One in five grammar schools prepare expansion bids in wake of £50m funding, analysis finds

'Many parents are likely to worry about the destabilising impact on the educational ecosystem in their local area'

Eleanor Busby
Education Correspondent
Friday 06 July 2018 08:25
Comments
‘We suspect that opposition is coming from families who have traditionally taken the lion’s share of places and feel that they are theirs by right’
‘We suspect that opposition is coming from families who have traditionally taken the lion’s share of places and feel that they are theirs by right’

More than a fifth of existing grammar schools are preparing bids to expand in the wake of £50m funding.

At least 35 selective schools - of which there are 163 in England - are considering a share of the expansion funding announced by the government to help create thousands of new places.

Analysis from campaign group Comprehensive Future calculates that an additional thousand pupils could attend grammar schools a year - if all proposals for expansion are approved.

Campaigners have criticised that spending is going on academic selection during a school funding crisis - and they argue that expanding grammar places causes “serious problems” for nearby secondary schools.

Melissa Benn, chair of Comprehensive Future said: “If these, and further expansions, go ahead, we will see significant changes to our education landscape. Expanding selective school places imbalances local school communities and causes serious problems for nearby secondary schools.”

She said surrounding schools will find their intake changes to create “de facto secondary moderns."

Grammar schools have under a month to submit bids for the £50m fund - which schools minister Nick Gibb has said could fund up to 4,000 places a year. Schools will be able to access cash from September.

As part of the bids to government, existing grammar schools have to set out what action they will take to boost the number of disadvantaged pupils they admit following criticism of a lack of diversity.

Comprehensive Future found consultations for expansions on the websites of 35 selective schools across England - from Kent, London and Essex, to Devon, Manchester, and the West Midlands.

It is possible that other grammar schools are seeking funding but have not put their consultations - which are supposed to run for four weeks - online ahead of the August deadline.

Liam Collins, headteacher of Uplands Community College in East Sussex, said he was “dismayed” to see a Kent grammar school is seeking to offer additional “out of area placements” which will affect his intake.

“[It] is both unnecessary and damaging when we know that comprehensive schools are successful in helping students achieve high outcomes and move onto some of the best universities,” he said.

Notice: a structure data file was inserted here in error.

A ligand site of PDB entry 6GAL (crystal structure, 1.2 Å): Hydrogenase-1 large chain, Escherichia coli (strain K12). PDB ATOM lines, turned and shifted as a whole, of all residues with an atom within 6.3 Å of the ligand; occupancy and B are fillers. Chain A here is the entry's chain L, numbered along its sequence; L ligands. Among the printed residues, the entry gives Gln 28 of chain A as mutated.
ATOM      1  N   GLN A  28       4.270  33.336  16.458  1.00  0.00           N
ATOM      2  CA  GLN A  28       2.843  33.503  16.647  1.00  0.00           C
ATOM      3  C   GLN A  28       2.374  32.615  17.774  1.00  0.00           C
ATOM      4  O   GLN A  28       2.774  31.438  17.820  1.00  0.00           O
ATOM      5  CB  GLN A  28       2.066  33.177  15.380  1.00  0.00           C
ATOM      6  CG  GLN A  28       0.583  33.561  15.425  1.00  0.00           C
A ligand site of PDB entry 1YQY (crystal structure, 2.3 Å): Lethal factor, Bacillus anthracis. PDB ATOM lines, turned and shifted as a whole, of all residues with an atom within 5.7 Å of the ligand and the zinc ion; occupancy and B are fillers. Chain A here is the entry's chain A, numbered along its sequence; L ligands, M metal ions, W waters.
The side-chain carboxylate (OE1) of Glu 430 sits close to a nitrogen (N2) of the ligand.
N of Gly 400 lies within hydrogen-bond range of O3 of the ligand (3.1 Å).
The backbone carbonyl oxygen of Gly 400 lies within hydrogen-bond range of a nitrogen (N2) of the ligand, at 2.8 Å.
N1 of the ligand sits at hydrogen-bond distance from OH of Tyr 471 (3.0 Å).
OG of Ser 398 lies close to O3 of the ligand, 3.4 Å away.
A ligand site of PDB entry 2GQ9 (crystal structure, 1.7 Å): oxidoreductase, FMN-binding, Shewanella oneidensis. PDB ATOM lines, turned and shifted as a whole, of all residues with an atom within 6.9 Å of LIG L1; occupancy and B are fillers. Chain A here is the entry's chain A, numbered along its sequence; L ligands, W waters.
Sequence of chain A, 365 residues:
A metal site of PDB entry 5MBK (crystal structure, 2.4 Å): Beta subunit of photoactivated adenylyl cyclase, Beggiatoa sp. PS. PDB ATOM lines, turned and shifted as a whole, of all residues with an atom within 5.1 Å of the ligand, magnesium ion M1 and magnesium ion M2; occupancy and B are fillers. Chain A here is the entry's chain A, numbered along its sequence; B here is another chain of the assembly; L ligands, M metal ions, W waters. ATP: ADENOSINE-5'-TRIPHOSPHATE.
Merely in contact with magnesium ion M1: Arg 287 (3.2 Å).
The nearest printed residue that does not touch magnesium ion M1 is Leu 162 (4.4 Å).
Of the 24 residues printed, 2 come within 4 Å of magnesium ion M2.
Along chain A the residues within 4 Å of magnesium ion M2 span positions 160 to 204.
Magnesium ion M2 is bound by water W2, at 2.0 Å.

Ian Widdows, founder of the National Association of Secondary Moderns, told The Independent that the expansion of grammar schools exacerbates the challenges that neighbouring secondary moderns face.

He added: “Not only does this constitute a significant injection of precious capital funding into just grammar schools but it will also inevitably reduce the future funding levels for years to come at secondary moderns due to reduced student numbers.

“All of this is happening at a time when school budgets are already stretched to breaking point and headteachers across the country are talking seriously of an ongoing school funding crisis.”

Geoff Barton, general secretary of the Association of School and College Leaders (ASCL), said they had “deep concerns” about the further expansion of grammar schools.

“The research evidence is very clear that expanding selection does not raise standards overall, and many parents are likely to worry about the destabilising impact on the educational ecosystem in their local area,” he said.

Mr Barton added: “At a time of such financial pressures on all schools, many people will be dismayed that £50m is being ring-fenced for just one category of school.

“A fairer approach would be to target additional school places where they are needed via the many successful schools of all types that parents know and trust.”

A Department for Education spokesperson said: “The bidding round for the Selective School Expansion Fund is still open and any analysis of bids before it closes is complete speculation and not based on official figures.

"We will not know how many additional places will be proposed or how much funding will be bid for until the bidding round closes in August.

“We want good schools to expand, to increase further the number of good school places.

"As we have been clear, all applications to the fund must demonstrate how they will increase access for disadvantaged pupils and work with local schools to improve outcomes for all pupils and give more families access to a good school place.”

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